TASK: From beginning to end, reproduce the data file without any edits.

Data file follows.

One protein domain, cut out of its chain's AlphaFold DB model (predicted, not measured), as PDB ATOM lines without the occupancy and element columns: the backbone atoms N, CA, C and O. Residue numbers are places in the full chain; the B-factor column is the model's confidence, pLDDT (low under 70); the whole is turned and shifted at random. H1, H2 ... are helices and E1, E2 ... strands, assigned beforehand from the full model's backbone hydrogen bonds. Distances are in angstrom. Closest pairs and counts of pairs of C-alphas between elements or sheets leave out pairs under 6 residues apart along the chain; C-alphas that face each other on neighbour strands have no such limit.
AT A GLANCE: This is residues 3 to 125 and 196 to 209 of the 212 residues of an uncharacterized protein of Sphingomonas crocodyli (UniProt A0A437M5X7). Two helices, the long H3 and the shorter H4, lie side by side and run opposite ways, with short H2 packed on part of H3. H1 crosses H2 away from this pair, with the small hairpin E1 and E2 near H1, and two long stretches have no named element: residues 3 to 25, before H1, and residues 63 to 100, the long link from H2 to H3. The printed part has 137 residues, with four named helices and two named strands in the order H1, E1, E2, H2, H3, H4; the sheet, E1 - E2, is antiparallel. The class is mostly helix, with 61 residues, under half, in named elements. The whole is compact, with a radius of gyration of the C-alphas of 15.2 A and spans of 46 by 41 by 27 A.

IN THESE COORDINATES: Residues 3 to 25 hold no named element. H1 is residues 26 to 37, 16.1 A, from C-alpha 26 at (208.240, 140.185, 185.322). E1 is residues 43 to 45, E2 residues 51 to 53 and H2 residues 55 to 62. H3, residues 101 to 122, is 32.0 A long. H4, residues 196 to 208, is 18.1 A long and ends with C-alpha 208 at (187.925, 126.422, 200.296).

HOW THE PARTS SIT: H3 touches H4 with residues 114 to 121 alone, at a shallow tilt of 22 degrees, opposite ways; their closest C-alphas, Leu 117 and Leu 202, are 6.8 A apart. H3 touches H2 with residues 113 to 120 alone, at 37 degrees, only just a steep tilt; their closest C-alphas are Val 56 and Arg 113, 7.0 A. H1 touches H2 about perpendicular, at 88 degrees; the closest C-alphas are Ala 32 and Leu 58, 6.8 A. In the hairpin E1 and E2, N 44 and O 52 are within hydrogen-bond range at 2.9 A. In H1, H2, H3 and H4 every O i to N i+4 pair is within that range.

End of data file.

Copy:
One protein domain, cut out of its chain's AlphaFold DB model (predicted, not measured), as PDB ATOM lines without the occupancy and element columns: the backbone atoms N, CA, C and O. Residue numbers are places in the full chain; the B-factor column is the model's confidence, pLDDT (low under 70); the whole is turned and shifted at random. H1, H2 ... are helices and E1, E2 ... strands, assigned beforehand from the full model's backbone hydrogen bonds. Distances are in angstrom. Closest pairs and counts of pairs of C-alphas between elements or sheets leave out pairs under 6 residues apart along the chain; C-alphas that face each other on neighbour strands have no such limit.
AT A GLANCE: This is residues 3 to 125 and 196 to 209 of the 212 residues of an uncharacterized protein of Sphingomonas crocodyli (UniProt A0A437M5X7). Two helices, the long H3 and the shorter H4, lie side by side and run opposite ways, with short H2 packed on part of H3. H1 crosses H2 away from this pair, with the small hairpin E1 and E2 near H1, and two long stretches have no named element: residues 3 to 25, before H1, and residues 63 to 100, the long link from H2 to H3. The printed part has 137 residues, with four named helices and two named strands in the order H1, E1, E2, H2, H3, H4; the sheet, E1 - E2, is antiparallel. The class is mostly helix, with 61 residues, under half, in named elements. The whole is compact, with a radius of gyration of the C-alphas of 15.2 A and spans of 46 by 41 by 27 A.

IN THESE COORDINATES: Residues 3 to 25 hold no named element. H1 is residues 26 to 37, 16.1 A, from C-alpha 26 at (208.240, 140.185, 185.322). E1 is residues 43 to 45, E2 residues 51 to 53 and H2 residues 55 to 62. H3, residues 101 to 122, is 32.0 A long. H4, residues 196 to 208, is 18.1 A long and ends with C-alpha 208 at (187.925, 126.422, 200.296).

HOW THE PARTS SIT: H3 touches H4 with residues 114 to 121 alone, at a shallow tilt of 22 degrees, opposite ways; their closest C-alphas, Leu 117 and Leu 202, are 6.8 A apart. H3 touches H2 with residues 113 to 120 alone, at 37 degrees, only just a steep tilt; their closest C-alphas are Val 56 and Arg 113, 7.0 A. H1 touches H2 about perpendicular, at 88 degrees; the closest C-alphas are Ala 32 and Leu 58, 6.8 A. In the hairpin E1 and E2, N 44 and O 52 are within hydrogen-bond range at 2.9 A. In H1, H2, H3 and H4 every O i to N i+4 pair is within that range.